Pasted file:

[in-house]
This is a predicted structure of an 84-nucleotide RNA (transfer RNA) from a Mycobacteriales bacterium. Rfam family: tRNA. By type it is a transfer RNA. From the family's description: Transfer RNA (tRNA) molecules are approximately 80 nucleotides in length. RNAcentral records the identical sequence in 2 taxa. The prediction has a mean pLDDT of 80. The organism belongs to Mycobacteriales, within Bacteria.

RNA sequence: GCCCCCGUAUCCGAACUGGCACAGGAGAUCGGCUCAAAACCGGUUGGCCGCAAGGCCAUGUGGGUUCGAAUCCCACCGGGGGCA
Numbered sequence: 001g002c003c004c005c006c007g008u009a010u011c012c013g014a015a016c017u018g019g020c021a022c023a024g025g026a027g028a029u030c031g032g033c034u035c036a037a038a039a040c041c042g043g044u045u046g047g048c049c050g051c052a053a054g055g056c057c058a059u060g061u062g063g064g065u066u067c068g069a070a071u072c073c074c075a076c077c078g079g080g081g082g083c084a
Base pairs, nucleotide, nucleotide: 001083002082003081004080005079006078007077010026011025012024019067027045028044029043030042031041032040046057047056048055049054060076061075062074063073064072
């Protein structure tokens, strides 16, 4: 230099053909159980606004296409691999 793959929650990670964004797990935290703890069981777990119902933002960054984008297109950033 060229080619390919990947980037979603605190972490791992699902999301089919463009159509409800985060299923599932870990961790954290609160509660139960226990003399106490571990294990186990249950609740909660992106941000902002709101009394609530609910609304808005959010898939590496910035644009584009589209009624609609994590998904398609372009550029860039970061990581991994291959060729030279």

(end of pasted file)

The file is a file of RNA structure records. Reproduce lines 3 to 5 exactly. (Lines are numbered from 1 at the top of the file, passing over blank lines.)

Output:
RNA sequence: GCCCCCGUAUCCGAACUGGCACAGGAGAUCGGCUCAAAACCGGUUGGCCGCAAGGCCAUGUGGGUUCGAAUCCCACCGGGGGCA
Numbered sequence: 001g002c003c004c005c006c007g008u009a010u011c012c013g014a015a016c017u018g019g020c021a022c023a024g025g026a027g028a029u030c031g032g033c034u035c036a037a038a039a040c041c042g043g044u045u046g047g048c049c050g051c052a053a054g055g056c057c058a059u060g061u062g063g064g065u066u067c068g069a070a071u072c073c074c075a076c077c078g079g080g081g082g083c084a
Base pairs, nucleotide, nucleotide: 001083002082003081004080005079006078007077010026011025012024019067027045028044029043030042031041032040046057047056048055049054060076061075062074063073064072